Why do a patentability search?
The purpose of a patentability search is to find out if your invention may be patentable by searching relevant prior art. Before investing in a novelty search, you might try searching on Google patents to see if you can find anything highly similar.
Keep in mind that a patentability search does not consider infringement, so a patentable invention is not necessarily safe from infringement. If you’re concerned about infringement, consider a freedom-to-operate (FTO) search.
The main questions answered by an effective patentability search are:
Should I file a utility non-provisional patent application?
Filing a non-provisional patent application requires significantly more money than filing a provisional. Moreover, the initial filing is the just the beginning of a typically long protracted process of back-and-forth arguments/amendments with the patent examiner. A patentability search helps guide the decision of whether to invest your financial resources to pursue a utility patent that may take years and tens of thousands of dollars.
If so, how broad should my independent claims be in the initial filing?
If the search outcome is favorable, the prior art found in the search will provide a helpful roadmap for drafting claims, especially the independent claims. For example, suppose your invention has three core features: A, B and C. Accordingly, there could be at least four different ways to draft combinations of those features: 1) AB, 2) BC, 3) AC and 4) ABC.
If the search uncovered prior art that disclosed AB, for example, then you would not want to pursue a claim on AB alone.
What kinds of prior art are searched?
A cost-effective patentability search would likely focus only on patent literature because that is what patent examiners primarily search. While it may be possible to broaden the search to existing products and any relevant non-patent information on the Internet, the additional cost may provide diminishing marginal returns.
Patentability searches conducted by our firm are limited to US patents and patent applications.
Novel and Non-obvious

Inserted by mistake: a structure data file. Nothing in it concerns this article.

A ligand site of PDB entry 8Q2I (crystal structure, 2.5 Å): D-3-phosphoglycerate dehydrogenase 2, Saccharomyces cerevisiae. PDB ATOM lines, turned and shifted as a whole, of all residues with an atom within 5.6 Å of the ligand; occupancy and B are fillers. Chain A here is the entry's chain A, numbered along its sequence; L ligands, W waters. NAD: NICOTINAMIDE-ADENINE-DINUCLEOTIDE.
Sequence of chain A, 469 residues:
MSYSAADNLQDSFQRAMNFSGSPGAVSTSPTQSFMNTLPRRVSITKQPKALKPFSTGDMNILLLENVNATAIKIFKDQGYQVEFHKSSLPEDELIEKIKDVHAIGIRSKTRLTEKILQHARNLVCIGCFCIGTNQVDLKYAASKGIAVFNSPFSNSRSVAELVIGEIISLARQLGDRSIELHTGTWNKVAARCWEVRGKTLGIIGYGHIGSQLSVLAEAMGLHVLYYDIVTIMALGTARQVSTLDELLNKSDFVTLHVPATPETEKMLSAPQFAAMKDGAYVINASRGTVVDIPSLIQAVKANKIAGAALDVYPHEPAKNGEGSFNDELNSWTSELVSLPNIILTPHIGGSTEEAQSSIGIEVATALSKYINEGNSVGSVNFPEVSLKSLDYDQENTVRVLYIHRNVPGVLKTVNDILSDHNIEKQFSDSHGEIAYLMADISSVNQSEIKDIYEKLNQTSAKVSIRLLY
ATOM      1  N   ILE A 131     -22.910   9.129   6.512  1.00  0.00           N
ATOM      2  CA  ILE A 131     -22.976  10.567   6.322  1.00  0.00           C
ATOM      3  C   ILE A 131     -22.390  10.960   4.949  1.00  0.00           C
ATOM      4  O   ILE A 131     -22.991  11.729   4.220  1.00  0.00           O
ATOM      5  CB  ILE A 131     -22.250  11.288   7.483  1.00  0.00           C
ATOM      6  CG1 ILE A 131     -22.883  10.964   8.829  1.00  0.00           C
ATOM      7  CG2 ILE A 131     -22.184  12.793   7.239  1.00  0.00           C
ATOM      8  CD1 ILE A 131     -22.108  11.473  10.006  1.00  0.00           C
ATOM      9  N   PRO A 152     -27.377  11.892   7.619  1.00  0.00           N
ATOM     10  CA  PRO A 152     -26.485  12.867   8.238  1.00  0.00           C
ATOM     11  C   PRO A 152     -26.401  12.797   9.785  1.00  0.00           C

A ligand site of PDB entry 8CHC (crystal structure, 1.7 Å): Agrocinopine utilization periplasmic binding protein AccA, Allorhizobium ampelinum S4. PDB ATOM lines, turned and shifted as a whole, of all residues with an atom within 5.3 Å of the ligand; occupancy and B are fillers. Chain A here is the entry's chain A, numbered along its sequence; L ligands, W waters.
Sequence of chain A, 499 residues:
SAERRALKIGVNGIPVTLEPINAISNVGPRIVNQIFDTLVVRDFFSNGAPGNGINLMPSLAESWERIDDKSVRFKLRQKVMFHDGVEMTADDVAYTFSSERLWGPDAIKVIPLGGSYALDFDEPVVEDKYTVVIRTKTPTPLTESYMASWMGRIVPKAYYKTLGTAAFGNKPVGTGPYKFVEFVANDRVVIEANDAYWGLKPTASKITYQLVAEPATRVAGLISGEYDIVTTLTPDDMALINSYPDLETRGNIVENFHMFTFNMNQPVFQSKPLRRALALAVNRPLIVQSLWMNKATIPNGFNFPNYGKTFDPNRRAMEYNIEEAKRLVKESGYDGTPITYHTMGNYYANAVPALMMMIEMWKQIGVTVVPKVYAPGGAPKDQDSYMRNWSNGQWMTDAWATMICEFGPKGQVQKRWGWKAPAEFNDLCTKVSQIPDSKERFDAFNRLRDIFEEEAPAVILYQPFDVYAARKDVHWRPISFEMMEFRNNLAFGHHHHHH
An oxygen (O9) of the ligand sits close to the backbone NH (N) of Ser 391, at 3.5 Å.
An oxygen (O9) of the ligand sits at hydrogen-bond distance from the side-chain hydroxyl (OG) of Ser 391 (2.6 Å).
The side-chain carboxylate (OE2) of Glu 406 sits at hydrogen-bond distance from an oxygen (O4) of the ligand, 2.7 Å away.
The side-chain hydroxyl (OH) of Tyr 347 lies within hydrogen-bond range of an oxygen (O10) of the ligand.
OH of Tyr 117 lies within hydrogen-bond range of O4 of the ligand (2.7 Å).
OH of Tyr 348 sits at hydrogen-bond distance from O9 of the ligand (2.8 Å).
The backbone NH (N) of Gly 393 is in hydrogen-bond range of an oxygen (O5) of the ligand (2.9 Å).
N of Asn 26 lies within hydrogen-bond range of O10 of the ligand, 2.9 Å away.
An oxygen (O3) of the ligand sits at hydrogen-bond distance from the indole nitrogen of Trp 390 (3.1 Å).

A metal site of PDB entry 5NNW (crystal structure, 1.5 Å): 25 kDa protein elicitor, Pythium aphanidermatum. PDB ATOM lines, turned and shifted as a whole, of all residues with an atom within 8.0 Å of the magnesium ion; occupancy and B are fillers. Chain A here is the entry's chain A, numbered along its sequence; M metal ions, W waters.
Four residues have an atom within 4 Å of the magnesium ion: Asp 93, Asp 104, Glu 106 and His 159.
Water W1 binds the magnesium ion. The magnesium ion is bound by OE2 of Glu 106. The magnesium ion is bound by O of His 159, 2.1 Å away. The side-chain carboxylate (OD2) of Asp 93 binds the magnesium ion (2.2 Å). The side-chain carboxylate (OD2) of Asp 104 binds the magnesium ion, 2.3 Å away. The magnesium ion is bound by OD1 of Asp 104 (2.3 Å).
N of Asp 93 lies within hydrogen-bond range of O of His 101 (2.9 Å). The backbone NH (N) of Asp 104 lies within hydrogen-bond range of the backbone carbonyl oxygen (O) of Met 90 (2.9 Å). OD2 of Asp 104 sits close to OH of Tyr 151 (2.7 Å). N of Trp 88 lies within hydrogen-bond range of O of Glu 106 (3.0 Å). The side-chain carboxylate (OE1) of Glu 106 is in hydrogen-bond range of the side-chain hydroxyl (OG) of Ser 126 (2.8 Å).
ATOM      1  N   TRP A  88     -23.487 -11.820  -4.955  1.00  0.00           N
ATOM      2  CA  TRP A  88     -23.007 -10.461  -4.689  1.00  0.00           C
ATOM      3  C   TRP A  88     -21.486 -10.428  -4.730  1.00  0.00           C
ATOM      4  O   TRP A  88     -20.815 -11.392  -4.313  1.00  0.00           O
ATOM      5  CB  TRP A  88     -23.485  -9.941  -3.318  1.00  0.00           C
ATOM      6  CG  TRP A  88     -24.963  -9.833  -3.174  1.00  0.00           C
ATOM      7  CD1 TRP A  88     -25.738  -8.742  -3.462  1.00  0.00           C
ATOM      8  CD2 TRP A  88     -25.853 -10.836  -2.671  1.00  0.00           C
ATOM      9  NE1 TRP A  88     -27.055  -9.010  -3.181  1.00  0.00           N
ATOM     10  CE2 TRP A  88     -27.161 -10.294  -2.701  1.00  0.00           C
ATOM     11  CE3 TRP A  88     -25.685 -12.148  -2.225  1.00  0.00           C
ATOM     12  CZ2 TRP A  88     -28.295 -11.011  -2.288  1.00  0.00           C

Patentability searches are more effective at identifying novelty than non-obviousness because novelty is an objective black-and-white issue. In the above example, it would be fairly straightforward to determine if a single prior art reference disclosed all three features. The absence of such a patent filing would indicate that the invention may be novel.
However, suppose that the search uncovered a first patent showing AB and a second patent showing C. The question then becomes whether it would be obvious to combine the two prior art patents to arrive at your invention of ABC. No one other than the particular examiner assigned to your application can answer this question definitively. So, a patentability search cannot provide assurances, but may lead to relevant information on the issue of obviousness.
How likely will the patent examiner uncover prior art not found in my patentability search?
It is not uncommon for examiners to locate prior art references that were not found in a prior patentability search. Not only can experienced examiners find obscure prior art, they may also apply prior art references outside the field of your invention.
Keep in mind that patentability searches are not guarantees. The question of “Is my invention patentable?” will seldom be completely answered by a patentability search. Tempered with realistic expectations, a patentability search can provide a highly practical and useful benefit.
Is a patentability search the same as an freedeom-to-operate (FTO) search?
No, a patentability search does not provide any guidance on whether your product might infringe other patents. Just because you have a patentable product does not mean it would be free and clear of infringement risks. It’s very possible to get a patent, and still have a patented product that would infringe on other patents. It helps to know the difference between patentable and infringing.
What is the cost of a patentability search?
My firm charges a flat rate of $1,500 per invention to conduct a novelty search.